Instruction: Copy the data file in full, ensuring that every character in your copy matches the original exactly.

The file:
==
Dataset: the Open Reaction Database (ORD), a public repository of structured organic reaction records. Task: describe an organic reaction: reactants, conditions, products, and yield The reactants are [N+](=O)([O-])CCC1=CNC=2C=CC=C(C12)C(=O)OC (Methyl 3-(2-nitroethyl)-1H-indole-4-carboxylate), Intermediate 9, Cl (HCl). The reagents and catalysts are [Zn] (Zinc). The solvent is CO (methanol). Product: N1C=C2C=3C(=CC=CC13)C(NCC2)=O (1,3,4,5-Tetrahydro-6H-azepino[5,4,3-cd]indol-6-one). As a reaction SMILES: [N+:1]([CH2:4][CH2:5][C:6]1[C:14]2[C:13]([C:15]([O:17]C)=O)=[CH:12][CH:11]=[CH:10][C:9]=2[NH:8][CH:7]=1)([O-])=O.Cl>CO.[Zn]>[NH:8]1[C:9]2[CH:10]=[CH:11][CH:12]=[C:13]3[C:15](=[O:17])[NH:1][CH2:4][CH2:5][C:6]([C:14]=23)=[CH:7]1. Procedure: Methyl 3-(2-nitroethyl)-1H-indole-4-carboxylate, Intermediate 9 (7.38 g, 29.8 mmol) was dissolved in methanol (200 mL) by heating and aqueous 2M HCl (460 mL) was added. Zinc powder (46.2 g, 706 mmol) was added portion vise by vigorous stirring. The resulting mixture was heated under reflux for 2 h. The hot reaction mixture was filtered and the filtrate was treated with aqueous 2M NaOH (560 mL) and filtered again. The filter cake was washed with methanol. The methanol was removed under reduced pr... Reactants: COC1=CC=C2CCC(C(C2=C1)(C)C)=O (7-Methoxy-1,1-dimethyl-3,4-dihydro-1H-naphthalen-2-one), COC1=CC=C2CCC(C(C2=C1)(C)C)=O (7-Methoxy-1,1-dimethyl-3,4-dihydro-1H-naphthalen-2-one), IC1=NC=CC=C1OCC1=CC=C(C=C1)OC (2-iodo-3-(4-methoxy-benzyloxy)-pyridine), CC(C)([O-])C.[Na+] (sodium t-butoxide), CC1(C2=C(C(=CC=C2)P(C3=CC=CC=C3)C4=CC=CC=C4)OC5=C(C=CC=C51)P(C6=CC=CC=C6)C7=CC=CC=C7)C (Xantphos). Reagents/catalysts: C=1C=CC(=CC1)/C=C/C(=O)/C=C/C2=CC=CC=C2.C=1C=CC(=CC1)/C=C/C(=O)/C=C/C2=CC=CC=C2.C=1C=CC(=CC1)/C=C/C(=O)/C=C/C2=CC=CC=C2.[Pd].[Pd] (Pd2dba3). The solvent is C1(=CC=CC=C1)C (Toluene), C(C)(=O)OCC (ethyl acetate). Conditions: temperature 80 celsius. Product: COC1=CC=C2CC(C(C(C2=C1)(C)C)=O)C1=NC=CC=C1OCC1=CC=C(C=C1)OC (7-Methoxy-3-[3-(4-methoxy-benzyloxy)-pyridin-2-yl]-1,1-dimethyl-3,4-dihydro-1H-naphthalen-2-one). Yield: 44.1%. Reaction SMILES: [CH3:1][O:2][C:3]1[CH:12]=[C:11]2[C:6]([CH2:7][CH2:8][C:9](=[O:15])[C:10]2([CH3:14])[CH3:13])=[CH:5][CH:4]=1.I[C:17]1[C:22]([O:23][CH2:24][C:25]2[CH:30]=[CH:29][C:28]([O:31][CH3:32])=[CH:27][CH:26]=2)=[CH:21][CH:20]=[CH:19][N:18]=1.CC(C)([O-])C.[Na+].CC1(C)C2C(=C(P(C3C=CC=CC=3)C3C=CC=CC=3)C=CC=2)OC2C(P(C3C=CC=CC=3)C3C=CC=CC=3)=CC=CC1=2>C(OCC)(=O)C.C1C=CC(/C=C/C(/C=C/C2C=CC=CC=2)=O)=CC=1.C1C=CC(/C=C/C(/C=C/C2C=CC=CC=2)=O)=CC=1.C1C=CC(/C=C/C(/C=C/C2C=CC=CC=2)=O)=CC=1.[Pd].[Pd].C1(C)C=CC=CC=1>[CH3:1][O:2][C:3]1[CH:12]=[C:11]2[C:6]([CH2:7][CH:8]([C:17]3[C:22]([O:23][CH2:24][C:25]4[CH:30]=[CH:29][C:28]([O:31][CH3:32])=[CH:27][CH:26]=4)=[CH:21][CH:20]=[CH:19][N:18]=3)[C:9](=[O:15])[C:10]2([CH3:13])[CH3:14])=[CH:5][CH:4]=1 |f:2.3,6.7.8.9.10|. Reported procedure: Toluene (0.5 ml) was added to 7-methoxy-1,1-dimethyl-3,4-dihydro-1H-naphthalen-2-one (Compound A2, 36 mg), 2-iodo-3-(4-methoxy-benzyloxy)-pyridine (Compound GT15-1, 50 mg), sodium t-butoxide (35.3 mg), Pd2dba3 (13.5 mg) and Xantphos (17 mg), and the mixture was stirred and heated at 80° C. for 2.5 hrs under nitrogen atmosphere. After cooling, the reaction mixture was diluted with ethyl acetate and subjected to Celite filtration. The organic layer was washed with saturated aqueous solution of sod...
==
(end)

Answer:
Dataset: the Open Reaction Database (ORD), a public repository of structured organic reaction records. Task: describe an organic reaction: reactants, conditions, products, and yield The reactants are [N+](=O)([O-])CCC1=CNC=2C=CC=C(C12)C(=O)OC (Methyl 3-(2-nitroethyl)-1H-indole-4-carboxylate), Intermediate 9, Cl (HCl). The reagents and catalysts are [Zn] (Zinc). The solvent is CO (methanol). Product: N1C=C2C=3C(=CC=CC13)C(NCC2)=O (1,3,4,5-Tetrahydro-6H-azepino[5,4,3-cd]indol-6-one). As a reaction SMILES: [N+:1]([CH2:4][CH2:5][C:6]1[C:14]2[C:13]([C:15]([O:17]C)=O)=[CH:12][CH:11]=[CH:10][C:9]=2[NH:8][CH:7]=1)([O-])=O.Cl>CO.[Zn]>[NH:8]1[C:9]2[CH:10]=[CH:11][CH:12]=[C:13]3[C:15](=[O:17])[NH:1][CH2:4][CH2:5][C:6]([C:14]=23)=[CH:7]1. Procedure: Methyl 3-(2-nitroethyl)-1H-indole-4-carboxylate, Intermediate 9 (7.38 g, 29.8 mmol) was dissolved in methanol (200 mL) by heating and aqueous 2M HCl (460 mL) was added. Zinc powder (46.2 g, 706 mmol) was added portion vise by vigorous stirring. The resulting mixture was heated under reflux for 2 h. The hot reaction mixture was filtered and the filtrate was treated with aqueous 2M NaOH (560 mL) and filtered again. The filter cake was washed with methanol. The methanol was removed under reduced pr... Reactants: COC1=CC=C2CCC(C(C2=C1)(C)C)=O (7-Methoxy-1,1-dimethyl-3,4-dihydro-1H-naphthalen-2-one), COC1=CC=C2CCC(C(C2=C1)(C)C)=O (7-Methoxy-1,1-dimethyl-3,4-dihydro-1H-naphthalen-2-one), IC1=NC=CC=C1OCC1=CC=C(C=C1)OC (2-iodo-3-(4-methoxy-benzyloxy)-pyridine), CC(C)([O-])C.[Na+] (sodium t-butoxide), CC1(C2=C(C(=CC=C2)P(C3=CC=CC=C3)C4=CC=CC=C4)OC5=C(C=CC=C51)P(C6=CC=CC=C6)C7=CC=CC=C7)C (Xantphos). Reagents/catalysts: C=1C=CC(=CC1)/C=C/C(=O)/C=C/C2=CC=CC=C2.C=1C=CC(=CC1)/C=C/C(=O)/C=C/C2=CC=CC=C2.C=1C=CC(=CC1)/C=C/C(=O)/C=C/C2=CC=CC=C2.[Pd].[Pd] (Pd2dba3). The solvent is C1(=CC=CC=C1)C (Toluene), C(C)(=O)OCC (ethyl acetate). Conditions: temperature 80 celsius. Product: COC1=CC=C2CC(C(C(C2=C1)(C)C)=O)C1=NC=CC=C1OCC1=CC=C(C=C1)OC (7-Methoxy-3-[3-(4-methoxy-benzyloxy)-pyridin-2-yl]-1,1-dimethyl-3,4-dihydro-1H-naphthalen-2-one). Yield: 44.1%. Reaction SMILES: [CH3:1][O:2][C:3]1[CH:12]=[C:11]2[C:6]([CH2:7][CH2:8][C:9](=[O:15])[C:10]2([CH3:14])[CH3:13])=[CH:5][CH:4]=1.I[C:17]1[C:22]([O:23][CH2:24][C:25]2[CH:30]=[CH:29][C:28]([O:31][CH3:32])=[CH:27][CH:26]=2)=[CH:21][CH:20]=[CH:19][N:18]=1.CC(C)([O-])C.[Na+].CC1(C)C2C(=C(P(C3C=CC=CC=3)C3C=CC=CC=3)C=CC=2)OC2C(P(C3C=CC=CC=3)C3C=CC=CC=3)=CC=CC1=2>C(OCC)(=O)C.C1C=CC(/C=C/C(/C=C/C2C=CC=CC=2)=O)=CC=1.C1C=CC(/C=C/C(/C=C/C2C=CC=CC=2)=O)=CC=1.C1C=CC(/C=C/C(/C=C/C2C=CC=CC=2)=O)=CC=1.[Pd].[Pd].C1(C)C=CC=CC=1>[CH3:1][O:2][C:3]1[CH:12]=[C:11]2[C:6]([CH2:7][CH:8]([C:17]3[C:22]([O:23][CH2:24][C:25]4[CH:30]=[CH:29][C:28]([O:31][CH3:32])=[CH:27][CH:26]=4)=[CH:21][CH:20]=[CH:19][N:18]=3)[C:9](=[O:15])[C:10]2([CH3:13])[CH3:14])=[CH:5][CH:4]=1 |f:2.3,6.7.8.9.10|. Reported procedure: Toluene (0.5 ml) was added to 7-methoxy-1,1-dimethyl-3,4-dihydro-1H-naphthalen-2-one (Compound A2, 36 mg), 2-iodo-3-(4-methoxy-benzyloxy)-pyridine (Compound GT15-1, 50 mg), sodium t-butoxide (35.3 mg), Pd2dba3 (13.5 mg) and Xantphos (17 mg), and the mixture was stirred and heated at 80° C. for 2.5 hrs under nitrogen atmosphere. After cooling, the reaction mixture was diluted with ethyl acetate and subjected to Celite filtration. The organic layer was washed with saturated aqueous solution of sod...